An Anonymous IFB Pastor’s Response to “My Story”

Only a few days ago, I published My Story: Entrenchment in & Escape from an IFB Cult in an effort to allow others to find their voice and healing. I received a response from an IFB pastor (once connected to Falls Baptist Church and Baptist College of Ministry) regarding my story. The pastor denied me permission to cite him, but I am allowed under law to quote him anonymously… for which he writes simply, “thank you.”

I include this anonymous pastor’s response to provide a “pertinent-to-my-story” example of the IFB’s warped mindset and to show that their interpretations are completely inaccurate, leading them to continually miss the point.

Note the following items in his response:

–His never saying that the actions by the pastors mentioned in my story were wrong. He only apologizes for the “abuses as a youngster.”

–The hypothetical supposition that “much of your heartache could have been avoided,” if I had gotten professional counseling sooner… as in before (or, instead of) attending Bible college? “In retrospect, it is regrettable that you went off to Bible college before you received the healing you needed.” So, none of the professional abuses would have been existent or abusive, if I had gotten counsel for the sexual and physical abuses precipitated by the IFB doctrines (ex. Spanking)? In actuality he talks about the failed philosophy of education more than anything else.

–The postulate that Bible college is “only for a very very small group of people.” …as in elites? Now, I agree that Bible college was not the best choice for me. In fact, had it not been IFB cultish doctrine and sub-cultural pressure to teach a false dichotomy between sacred and secular, and that, “surrender to full time ministry” is the only way of being sure to follow God’s “perfect will,” then I might have followed a different path. However, the other unethical and even neglectful / illegal activities I report in my story are not excusable.

–The admission that most IFB pastors are incapable of providing counseling on the level of abuses ongoing in their own churches. Yet, as a rule, the IFB network refuses to send anyone to a professional counselor or psychiatrist…. and the pastors often build themselves up as the source for all counsel.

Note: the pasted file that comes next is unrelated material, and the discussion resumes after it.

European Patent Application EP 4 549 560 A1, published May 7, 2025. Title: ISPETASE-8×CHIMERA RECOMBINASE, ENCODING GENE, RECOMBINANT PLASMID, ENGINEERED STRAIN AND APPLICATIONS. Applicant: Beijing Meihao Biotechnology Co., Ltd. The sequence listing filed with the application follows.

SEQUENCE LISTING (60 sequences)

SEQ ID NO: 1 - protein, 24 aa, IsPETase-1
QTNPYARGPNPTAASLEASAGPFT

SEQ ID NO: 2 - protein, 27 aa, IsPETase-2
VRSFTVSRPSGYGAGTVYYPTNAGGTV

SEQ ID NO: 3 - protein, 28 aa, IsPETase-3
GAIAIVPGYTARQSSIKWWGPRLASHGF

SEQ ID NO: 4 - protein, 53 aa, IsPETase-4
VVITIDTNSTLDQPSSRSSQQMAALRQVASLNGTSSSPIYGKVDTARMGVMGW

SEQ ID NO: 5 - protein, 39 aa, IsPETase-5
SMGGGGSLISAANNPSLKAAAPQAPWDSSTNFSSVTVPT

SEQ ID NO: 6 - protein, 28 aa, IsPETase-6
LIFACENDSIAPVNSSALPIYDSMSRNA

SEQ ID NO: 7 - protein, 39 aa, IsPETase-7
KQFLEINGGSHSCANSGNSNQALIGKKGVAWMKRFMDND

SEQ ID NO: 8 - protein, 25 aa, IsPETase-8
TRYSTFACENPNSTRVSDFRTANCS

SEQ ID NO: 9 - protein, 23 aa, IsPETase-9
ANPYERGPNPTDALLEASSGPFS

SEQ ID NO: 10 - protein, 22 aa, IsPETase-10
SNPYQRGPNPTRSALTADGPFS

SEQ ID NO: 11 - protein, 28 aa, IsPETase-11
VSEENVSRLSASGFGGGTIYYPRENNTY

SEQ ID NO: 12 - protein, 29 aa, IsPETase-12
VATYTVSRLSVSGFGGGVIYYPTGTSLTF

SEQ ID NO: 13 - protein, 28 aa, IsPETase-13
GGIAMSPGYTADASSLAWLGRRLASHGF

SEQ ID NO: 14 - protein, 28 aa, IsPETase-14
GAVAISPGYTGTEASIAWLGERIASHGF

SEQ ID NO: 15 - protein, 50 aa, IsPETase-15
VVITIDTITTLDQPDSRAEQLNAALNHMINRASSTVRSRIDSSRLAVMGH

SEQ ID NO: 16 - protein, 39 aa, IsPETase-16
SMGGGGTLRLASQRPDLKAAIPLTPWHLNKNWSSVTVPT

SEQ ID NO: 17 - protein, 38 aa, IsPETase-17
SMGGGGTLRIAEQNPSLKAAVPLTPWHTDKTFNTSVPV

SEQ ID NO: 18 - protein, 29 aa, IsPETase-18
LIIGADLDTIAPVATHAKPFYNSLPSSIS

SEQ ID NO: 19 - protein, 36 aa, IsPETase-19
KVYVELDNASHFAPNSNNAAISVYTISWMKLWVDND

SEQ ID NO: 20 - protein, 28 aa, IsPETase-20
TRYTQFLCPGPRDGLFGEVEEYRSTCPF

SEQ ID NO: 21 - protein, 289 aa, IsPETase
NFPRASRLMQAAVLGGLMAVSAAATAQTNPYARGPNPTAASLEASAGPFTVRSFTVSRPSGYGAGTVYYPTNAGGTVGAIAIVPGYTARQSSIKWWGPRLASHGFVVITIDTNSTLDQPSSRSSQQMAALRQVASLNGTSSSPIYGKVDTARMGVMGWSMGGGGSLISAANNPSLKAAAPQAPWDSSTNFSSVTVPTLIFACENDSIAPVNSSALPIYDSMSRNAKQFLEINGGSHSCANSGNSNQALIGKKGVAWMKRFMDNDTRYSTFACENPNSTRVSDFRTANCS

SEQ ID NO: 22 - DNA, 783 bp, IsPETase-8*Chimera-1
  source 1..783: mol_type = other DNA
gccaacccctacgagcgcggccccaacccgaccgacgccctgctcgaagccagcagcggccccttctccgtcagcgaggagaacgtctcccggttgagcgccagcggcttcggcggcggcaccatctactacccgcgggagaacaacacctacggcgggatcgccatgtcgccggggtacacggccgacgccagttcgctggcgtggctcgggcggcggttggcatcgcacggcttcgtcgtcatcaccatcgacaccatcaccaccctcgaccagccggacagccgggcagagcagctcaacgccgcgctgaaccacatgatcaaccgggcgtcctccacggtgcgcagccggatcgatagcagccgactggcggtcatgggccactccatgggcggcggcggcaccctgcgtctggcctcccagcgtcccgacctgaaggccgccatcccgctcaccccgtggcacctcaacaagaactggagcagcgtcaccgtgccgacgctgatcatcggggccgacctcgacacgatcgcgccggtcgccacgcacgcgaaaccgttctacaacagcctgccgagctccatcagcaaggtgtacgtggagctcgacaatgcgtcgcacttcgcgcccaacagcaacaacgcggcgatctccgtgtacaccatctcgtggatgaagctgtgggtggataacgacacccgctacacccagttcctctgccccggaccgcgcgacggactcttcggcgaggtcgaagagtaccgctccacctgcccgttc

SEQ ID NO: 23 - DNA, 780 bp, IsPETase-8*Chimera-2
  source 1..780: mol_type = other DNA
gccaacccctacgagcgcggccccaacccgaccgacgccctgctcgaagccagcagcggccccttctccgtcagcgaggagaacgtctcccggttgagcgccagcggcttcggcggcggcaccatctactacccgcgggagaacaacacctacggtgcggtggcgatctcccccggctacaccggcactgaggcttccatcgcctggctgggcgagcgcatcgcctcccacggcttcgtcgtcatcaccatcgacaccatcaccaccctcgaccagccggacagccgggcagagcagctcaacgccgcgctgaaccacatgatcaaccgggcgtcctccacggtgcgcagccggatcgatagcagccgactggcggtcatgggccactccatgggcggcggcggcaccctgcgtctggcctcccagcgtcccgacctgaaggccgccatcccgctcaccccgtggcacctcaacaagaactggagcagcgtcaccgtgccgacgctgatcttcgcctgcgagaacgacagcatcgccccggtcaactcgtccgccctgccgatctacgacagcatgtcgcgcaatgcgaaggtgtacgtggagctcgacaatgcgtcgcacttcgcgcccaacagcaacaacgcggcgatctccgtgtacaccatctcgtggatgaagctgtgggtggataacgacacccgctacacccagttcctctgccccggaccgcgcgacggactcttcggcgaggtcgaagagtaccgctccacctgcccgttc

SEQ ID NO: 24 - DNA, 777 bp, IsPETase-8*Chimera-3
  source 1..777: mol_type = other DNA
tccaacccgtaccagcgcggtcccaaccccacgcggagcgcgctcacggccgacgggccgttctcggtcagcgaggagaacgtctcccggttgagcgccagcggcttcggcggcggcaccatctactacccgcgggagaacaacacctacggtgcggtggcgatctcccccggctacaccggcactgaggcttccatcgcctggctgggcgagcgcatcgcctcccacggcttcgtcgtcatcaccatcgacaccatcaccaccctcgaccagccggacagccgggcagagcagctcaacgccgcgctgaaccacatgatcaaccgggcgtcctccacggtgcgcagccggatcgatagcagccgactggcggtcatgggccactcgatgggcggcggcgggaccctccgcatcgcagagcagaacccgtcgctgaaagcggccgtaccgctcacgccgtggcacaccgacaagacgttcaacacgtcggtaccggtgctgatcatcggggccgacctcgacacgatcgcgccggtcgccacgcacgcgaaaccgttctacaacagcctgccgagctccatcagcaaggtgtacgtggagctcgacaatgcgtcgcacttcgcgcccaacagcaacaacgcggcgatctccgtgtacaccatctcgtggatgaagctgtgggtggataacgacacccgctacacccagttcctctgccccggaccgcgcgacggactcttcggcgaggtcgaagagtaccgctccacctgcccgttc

–The blaming of such ills on a philosophy of discipleship / education instead of unethical and sometimes illegal behavior. While it may be one of many root causes for narcissism, it is not an excuse for crime. Call crime by its name instead of pontificating.

–The charge not to be “bitter” and the implied promise of greater ‘usefulness to God’ if I do but “fly in the ointment” if I don’t. Usefulness to God looks far different than usefulness to IFB. I would rather speak truth and healing to the 2-3 people contacting me each day with their severe and horrifying abuse cases than to be seen as “ok” with IFBers.

–The statement, “My desire for you is that you vigilantly control the urge to lash back,” is typical of the IFB, who see an exposure of the common sins among their “leaders” as a threat. Clearly my story was not about lashing out but about others finding help, a voice, hope & healing.

–The Scriptural misuse and misinterpretation of Joseph’s keeping his mouth shut amid suffering. To use Joseph is bad interpretation, firstly because Joseph did speak out / act in correction of his abusive brothers. What do you think the cup in Benjamin’s sack was all about? And what about Benjamin’s portion at the table, which made his brothers feel conviction? And what about his covertly asking about all their father’s sons? What about his direct confrontation followed by their repentance? To remain silent is NOT what Joseph did to those who abused him. At the right time, he confronted them and saw their hearts. Then he was able to show his forgiving when seeing they had repented!! But, what we have with IFBers is “The pastors are doing nothing wrong, and people are just bitter and not willing to hear “‘sound doctrine.” In actuality, the IFB doctrines (non-essentials) are complete interpretational rubbish… as I demonstrate in the many linked articles scattered throughout my story.